The Querini Stampalia’s Foundation is a magical place In the city of Venice where Chiara Bertola lived intensely for about twenty years, during the realisation of the curatorial project “Conservare il futuro” (“Conserving the Future”), aimed at connecting the museum’s spaces with the different and site-specific works here exhibited during the years of her stay. The placement of contemporary pieces in a 16th-century building, which has had interventions by Valeriano Pastor, Mario Botta, Michele De Lucchi, has not been easy and has encompassed what every curator should realise, which is not always the case, especially in the current era of great curatorial egocentrism.
«The difficulty of my work has been to find a balance» Chiara Bertola writes in her latest book. In reality, the many challenges she has had to face, in order to achieve a more than successful result, have been based on the fact that Italy is, at the same time, a present place that can interplay with the past. This close combination, which perfectly adheres to the spaces of Querini’s Foundation, meant that “Conservare il futuro” put into effect the oxymoron inherent in the name of the project, according to which the institution had the task of preserving a legacy that, through the eyes of the artists, could be ferried into the future. «I began to realise that it was a matter of creating relationships with what was deposited in those rooms, opening a crack through which to interact with the past, without imposing separate spaces». With the aim of creating a dialogue between spaces and works of art, Bertola’s work thus began, aimed at meeting the artists, entering their domestic dimension, sharing the dining table with the Pistoletto’s family, going on long car journeys from New York to Long Island with the Kabakov couple, breathing in the dimension of their work from the stories of their lives. It is only in this way that her curatorial work became firstly a mission, and afterwards an actual part of her. Doing so, the design of a work for Querini’s Foundation took on a dimension of absolute immersion in the vision of the project that the artist wanted to realise, putting herself at the artist’s disposal for this purpose.
The described projects of her book allow the reader to get to know the behind the scenes of the installations, but, above all, they let reflect on those concepts on which art should feed, picking them from the everyday life of living beings, but eventually declining them with the sophisticated vocabulary that is complete prerogative of artistic creativity. Thus, for example, lemmas such as “militant art” emerges, represented by Jimmy Durham’s research work, which is aimed at shedding light on consumerist and capitalist culture, analysing the thinking of the workers on the Venice’s islands, such as the base of the pyramid: laborers who created the strength of this centuries-old city by working on objects and raw materials.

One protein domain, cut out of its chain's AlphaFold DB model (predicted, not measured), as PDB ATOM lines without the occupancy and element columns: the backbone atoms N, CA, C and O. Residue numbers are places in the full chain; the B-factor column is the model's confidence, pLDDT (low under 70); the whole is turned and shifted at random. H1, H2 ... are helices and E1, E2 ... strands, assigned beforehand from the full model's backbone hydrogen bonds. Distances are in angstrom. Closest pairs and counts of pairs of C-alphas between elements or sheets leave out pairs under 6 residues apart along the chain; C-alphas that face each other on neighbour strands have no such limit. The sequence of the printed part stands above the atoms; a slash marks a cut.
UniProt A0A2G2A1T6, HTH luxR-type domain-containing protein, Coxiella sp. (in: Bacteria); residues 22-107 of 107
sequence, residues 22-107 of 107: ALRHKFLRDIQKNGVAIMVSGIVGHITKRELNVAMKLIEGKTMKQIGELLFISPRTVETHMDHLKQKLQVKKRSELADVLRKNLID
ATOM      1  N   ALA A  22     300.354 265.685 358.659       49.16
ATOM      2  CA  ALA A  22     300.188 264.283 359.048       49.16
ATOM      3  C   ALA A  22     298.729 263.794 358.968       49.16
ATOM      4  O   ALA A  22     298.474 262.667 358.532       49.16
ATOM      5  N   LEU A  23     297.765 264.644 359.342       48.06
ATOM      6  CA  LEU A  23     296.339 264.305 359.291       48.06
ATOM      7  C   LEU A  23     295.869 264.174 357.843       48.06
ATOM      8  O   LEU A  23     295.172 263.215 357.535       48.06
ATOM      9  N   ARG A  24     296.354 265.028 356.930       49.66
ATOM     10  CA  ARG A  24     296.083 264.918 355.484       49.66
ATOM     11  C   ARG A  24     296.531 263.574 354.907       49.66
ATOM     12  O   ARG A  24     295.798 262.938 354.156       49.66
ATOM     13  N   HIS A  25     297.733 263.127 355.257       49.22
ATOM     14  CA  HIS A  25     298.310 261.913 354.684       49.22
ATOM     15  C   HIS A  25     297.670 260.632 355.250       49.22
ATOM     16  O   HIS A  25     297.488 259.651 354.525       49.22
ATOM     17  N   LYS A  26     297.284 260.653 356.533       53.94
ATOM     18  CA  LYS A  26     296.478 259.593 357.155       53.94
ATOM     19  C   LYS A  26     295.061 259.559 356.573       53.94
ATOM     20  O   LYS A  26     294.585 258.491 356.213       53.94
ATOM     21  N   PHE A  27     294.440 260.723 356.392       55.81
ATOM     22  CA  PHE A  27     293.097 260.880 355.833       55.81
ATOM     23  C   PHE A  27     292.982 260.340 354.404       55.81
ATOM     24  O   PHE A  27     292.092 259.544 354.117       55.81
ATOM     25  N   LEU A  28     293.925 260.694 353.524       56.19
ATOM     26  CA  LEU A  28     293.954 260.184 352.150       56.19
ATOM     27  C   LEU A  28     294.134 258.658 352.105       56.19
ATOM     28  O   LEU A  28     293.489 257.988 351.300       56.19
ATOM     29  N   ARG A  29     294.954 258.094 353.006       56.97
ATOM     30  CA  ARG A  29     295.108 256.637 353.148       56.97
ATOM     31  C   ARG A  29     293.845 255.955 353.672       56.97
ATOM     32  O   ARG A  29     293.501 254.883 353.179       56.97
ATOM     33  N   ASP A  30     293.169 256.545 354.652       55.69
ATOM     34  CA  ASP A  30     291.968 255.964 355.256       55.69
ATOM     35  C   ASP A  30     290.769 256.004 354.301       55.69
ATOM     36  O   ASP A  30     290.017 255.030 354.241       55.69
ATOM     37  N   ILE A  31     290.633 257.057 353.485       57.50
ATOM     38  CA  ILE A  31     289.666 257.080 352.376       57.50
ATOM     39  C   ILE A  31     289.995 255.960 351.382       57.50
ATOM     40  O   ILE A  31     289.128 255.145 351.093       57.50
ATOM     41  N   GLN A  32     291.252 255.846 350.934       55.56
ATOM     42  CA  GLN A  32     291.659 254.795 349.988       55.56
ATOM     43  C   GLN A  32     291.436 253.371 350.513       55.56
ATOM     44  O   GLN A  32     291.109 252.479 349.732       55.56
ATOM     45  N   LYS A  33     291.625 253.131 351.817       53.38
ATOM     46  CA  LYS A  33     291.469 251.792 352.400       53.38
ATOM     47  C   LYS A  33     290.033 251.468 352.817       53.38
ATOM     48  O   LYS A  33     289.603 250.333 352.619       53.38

The same rebellious spirit but interpreted with the strong suffering felt from the torments experienced in Russia is expressed in Ilya Kabakov’s work in which past and present are strongly united and iconised. “Where is our place?” found many difficulties during its realisation, but Kabakov’s most ingenious intervention was when she realised that from the windows of the floor in which the work was placed, a breathtaking view of the city could be seen, therefore she proposed to hide this panorama from the eyes of the public by using thick nylon sheets, in order to avoid distracting the spectator. What may seem a mere organisational ploy, it actually draws the narrator’s attention to think on how much a site-specific work aims at making the artist’s message adhere to the place in which the art piece itself is placed. To this end, in fact, even the walls of the room that housed the work were painted grey and brown, reminding the spectator of the desolate and cold climate of the Steppe in Kabakov’s country.
The work by Michelangelo Pistoletto, with whom Chiara Bertola collaborated extensively throughout her career, not only at Querini, was also influenced by the display of “Gabbie specchio” (1973) in Scarpa’s area of the Venetian palace. The powerful iron structure, that contained large mirrors, had the virtue of shattering reality as it was, introducing the irrefutable unpredictability of images deformed by refraction. This work highlighted how art could mystify the same reality it was in contact with, and how different points of view in art were one of the aut aut to amplify the concept or diminish it. It is curious to note that, now that Chiara Bertola has been appointed as new director of the Galleria d’Arte Moderna Museum in Turin, Michelangelo Pistoletto’s “Divisione dello specchio” (1975) appears among the works of the permanent collection, and it is impossible not to wonder how much of this work, which highlights the different perceptions of reality on different planes, will inspire the new director in designing and making future installations and works interplay with each other, in this new phase of her career.
Chiara Bertola, Conservare il futuro
Fondazione Querini Stampalia Editore
Globetrotter, passionate about literature, lover of art and photography. I never leave for a trip without taking with me a book by an author of the place where I will go. I have dreamed of moving to Paris for years and sooner or later I will!